In 2008, the NFL would approve the use of a similar system between a coach and a defensive player. Four years after that, the league moved from analog to digital receivers, thereby improving the sound quality.

1995: In the mid-90s, the cost of a Super Bowl commercial crossed the $1 million mark. Since then, the price has continued to rise -- this year, CBS says the average 30-second Super Bowl spot costs $5 million. (Disclosure: CBS, which is airing the Super Bowl, is CNET's parent company.)

1998: The 1st & Ten line (yes, that virtual yellow line actually has a name!) was first shown on ESPN during a broadcast of a Cincinnati Bengals vs. Baltimore Ravens game on September 27, 1998. Today it's so ubiquitous going to an actual football game is a little confusing sometimes: "Wait, why is there no yellow line? How do I know where they are?"

1999: Instant replay returned -- with some caveats and additions: teams now had two challenges instead of three per half; a timeout was charged only for unsuccessful reviews; in the final 2 minutes a replay could only be initiated by the referees; and now replays could also cover scoring plays.

The referees now also had the ability to view the replay on the field from a little booth and just 90 seconds to make their ruling.

Replays continue to evolve. In 2007, the league upgraded to high-def replays, and in 2014 the NFL began direct communications from its officiating headquarters in New York with the referee when a review is initiated. Some plays are now reviewed immediately from New York, even before a coach's challenge, so as to cut down on the time it takes to make the ruling on the field.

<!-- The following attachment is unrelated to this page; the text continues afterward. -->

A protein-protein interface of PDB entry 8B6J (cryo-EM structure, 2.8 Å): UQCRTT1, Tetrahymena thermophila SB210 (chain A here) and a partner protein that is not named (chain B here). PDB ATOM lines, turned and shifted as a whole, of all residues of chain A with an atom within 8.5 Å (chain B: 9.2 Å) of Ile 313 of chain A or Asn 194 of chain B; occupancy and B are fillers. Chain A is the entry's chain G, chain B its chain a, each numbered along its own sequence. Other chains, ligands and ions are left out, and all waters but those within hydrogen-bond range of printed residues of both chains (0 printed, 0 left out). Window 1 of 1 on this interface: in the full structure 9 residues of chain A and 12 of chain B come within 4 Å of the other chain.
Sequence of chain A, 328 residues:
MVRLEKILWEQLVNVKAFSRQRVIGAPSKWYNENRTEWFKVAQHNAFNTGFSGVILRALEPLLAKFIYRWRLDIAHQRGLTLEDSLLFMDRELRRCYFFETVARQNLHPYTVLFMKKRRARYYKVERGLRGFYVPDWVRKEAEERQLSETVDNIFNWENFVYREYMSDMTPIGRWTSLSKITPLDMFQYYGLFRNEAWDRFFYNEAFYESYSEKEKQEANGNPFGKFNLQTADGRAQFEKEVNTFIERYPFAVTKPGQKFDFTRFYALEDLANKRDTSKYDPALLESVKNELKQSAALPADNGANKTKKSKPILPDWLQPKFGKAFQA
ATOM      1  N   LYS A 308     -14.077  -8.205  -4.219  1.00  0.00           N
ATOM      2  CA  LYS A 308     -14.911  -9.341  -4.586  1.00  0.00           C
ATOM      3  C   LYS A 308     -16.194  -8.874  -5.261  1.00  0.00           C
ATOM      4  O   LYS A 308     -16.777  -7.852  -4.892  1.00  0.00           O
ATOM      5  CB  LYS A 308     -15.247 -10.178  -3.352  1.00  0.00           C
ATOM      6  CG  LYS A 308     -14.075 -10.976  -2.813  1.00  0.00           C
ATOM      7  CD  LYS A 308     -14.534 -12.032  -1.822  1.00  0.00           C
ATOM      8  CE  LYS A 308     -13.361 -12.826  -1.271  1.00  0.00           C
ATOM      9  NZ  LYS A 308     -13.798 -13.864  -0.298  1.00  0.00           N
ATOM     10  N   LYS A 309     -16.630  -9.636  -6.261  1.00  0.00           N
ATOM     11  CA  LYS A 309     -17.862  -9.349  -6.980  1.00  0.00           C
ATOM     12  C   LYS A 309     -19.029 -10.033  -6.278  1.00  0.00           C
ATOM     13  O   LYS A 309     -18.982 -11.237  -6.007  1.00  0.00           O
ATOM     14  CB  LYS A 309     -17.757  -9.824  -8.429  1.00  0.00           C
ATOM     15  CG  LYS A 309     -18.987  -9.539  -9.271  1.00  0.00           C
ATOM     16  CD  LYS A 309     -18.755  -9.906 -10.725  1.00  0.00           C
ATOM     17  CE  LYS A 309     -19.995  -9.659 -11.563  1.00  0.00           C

2013: This year it got even easier for football fans to multitask. Microsoft and the NFL entered into a deal to make it easier for you on an Xbox One and other Microsoft devices to keep up with all your fantasy football updates, track scores and stats, and see personalized highlights all while watching a live NFL game.

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2014: In a different kind of partnership with the NFL, Microsoft began supplying Surface tablets for coaches and teams to use on the sidelines this year. For some, the tablets have replaced written plays and formations. Last season, the tablets were upgraded to Surface Pro 3s, and the software on them was upgraded to allow for more images, multiple colors in mark-ups, and a whiteboard mode.

2015: This season, pylon cameras were added to the field. They're not used for instant replay due to requirements of those specific camera angles, but they do show off some interesting things (like touchdowns, no big).

2016: So what's next?

Well, the NFL has already started exploring such options as microchips in balls, better stadium Wi-Fi, impact sensors and more. There's Schutt Vision, an HD camera built into a full-contact helmet, but so far it doesn't produce great footage (all it seems to show is something worse than shaky cam).

Some teams have also begun to experiment with using virtual reality "film" in practice to learning and improve.

And if Microsoft has its way, one day we may all be watching an augmented version of football using its HoloLens.